Canadian government announces initiatives to support Black public servants

Canadian government announces initiatives to support mental health and career growth of Black public servants

By Lincoln DePradine

The Canadian government, which has been accused of not doing enough to address reports of racism and discrimination against Black employees in the federal public service, now plans on dealing with the problem through a series of initiatives, including a new investment of nearly $6 million in a program to be carried out by Health Canada.

Nicholas Marcus Thompson

The initiatives, comprising what’s described as “two pillars’’, were unveiled yesterday as part of what the government of Prime Minister Justin Trudeau calls “first steps’’ in an “action plan to support Black public servants’’.

“The first pillar, founded on $5.9 million of funding, is for Health Canada to introduce Black-centred enhancement to the employee assistance program,’’ Anita Anand, Liberal MP for Oakville and president of the Treasury Board, told reporters at a news conference.

“There is already an employee assistance program in place and what we are now doing is ensuring that there are counsellors, specifically for Black employees. And these counsellors themselves will be Black and able to understand and address the targeted support that we have heard Black public servants want and need,’’said Anand.

Anita Anand

 “The second pillar of support’’,  she said, “relates to leadership and career development’’.

It’s an executive leadership program, for some categories of Black employees, that will be conducted through the Canada School of Public Service.

“The program will be delivered to four cohorts of Black executives, a total of a hundred individuals over two years, starting this summer,’’ Anand revealed.

“These Black-centred programs will support the mental health and career growth of Black public servants and complement the deliberate focus on increasing the representation of Black leaders in existing leadership development programs.’’

Complaints by African-Canadian federal workers, of racism and discrimination, led to the filing of a class action lawsuit in December 2020.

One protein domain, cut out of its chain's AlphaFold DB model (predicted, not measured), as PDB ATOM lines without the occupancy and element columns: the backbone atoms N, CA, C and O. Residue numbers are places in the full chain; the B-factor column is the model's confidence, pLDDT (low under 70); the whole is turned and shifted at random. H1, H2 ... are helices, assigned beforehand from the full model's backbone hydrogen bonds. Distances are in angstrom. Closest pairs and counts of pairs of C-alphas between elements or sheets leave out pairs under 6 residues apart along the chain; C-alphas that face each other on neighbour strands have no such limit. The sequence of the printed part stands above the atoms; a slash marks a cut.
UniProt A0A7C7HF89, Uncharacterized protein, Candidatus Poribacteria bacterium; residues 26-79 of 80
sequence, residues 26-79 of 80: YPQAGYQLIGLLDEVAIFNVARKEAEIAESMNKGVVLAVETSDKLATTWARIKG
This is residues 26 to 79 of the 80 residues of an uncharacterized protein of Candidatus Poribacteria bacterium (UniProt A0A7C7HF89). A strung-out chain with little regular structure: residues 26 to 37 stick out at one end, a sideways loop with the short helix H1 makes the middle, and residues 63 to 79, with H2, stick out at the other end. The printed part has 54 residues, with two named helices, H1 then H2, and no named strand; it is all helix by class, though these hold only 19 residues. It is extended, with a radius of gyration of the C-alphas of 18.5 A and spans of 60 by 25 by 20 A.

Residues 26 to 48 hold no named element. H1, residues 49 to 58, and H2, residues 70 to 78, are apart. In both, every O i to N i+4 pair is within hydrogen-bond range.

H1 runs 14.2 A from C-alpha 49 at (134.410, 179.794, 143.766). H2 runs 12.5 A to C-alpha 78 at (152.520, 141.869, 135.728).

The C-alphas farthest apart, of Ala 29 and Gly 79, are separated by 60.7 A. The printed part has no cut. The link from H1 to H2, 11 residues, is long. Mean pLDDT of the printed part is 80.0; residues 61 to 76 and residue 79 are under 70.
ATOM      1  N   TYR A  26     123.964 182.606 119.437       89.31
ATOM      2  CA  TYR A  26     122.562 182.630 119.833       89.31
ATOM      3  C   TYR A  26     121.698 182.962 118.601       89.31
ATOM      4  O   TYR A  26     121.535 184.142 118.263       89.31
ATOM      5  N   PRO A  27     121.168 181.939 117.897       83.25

The lawsuit was filed by the non-profit “Black Class Action Secretariat’’ and its executive director Nicholas Marcus Thompson, an award-winning human rights advocate, who also has served as a union representative for workers at the Canada Revenue Agency.

The group said it was seeking $2.5 billion in compensation for roughly 30,000 Black civil service employees, dating back to 1970.

Thompson has travelled to Geneva, Switzerland, to testify at a United Nations’ meeting on the experiences of Canada’s Black federal civil servants.

“It is very important that the international community is aware of what is happening in Canada and that Canada is required to respect its human rights obligations,’’ Thompson said at the time.

The government, in a news release coinciding with Anand’s announcement  yesterday, expressed a commitment to “fostering a safe, healthy, and inclusive environment, where Black public servants are equally recognized for their important contributions and provided every opportunity to succeed’’.

The government, in reiterating its commitment, pointed to a sum of close to $50 million in 2022 and 2023 budgetary allocations “to creating career development programs and a mental health fund for Black public servants’’.

It said that “in budget 2023 – following the invaluable work of several Black public servants’ networks in 2022 – the government of Canada committed an additional $45.9 million to complement the initial funding in budget 2022 for a Black mental health fund. As a result, nearly $50 million is supporting the creation and development of the Action Plan for Black Public Servants to establish career development programs and mental health supports for Black public servants’’.

With all the government is doing to address the complaints of Black employees, it still has more work to do, Anand said yesterday.

“To be frank, we haven’t done enough and we haven’t done it fast enough,’’ she admitted. “From a pay equity standpoint, from a systemic discrimination standpoint, we have work to do.’’

Government is determined to have a public service “where systemic discrimination and inequality are not the reality’’, said Anand, a lawyer by profession.

The spending on the Action Plan and the programs to be undertaken by Health Canada and the Canada School of Public Service follow the signing of three memoranda of understanding with the departments, and are based on recommendations gathered from engagement with Black federal workers, Anandsaid.

“I am here today to commit, on behalf of the government of Canada, to do better,’’ she said, promising to “work alongside Black public servants’’ in implementing the Action Plan.

“I know that there is more work to do, but we will keep working with Black public servants to address and prevent all forms of anti-Black Racism. Diversity and inclusion, these are words that many of us use all the time; but we have to learn towalk the walk and talk the talk,’’ Anand said.

“We have more road to travel and I look forward to doing it with you,’’ she added.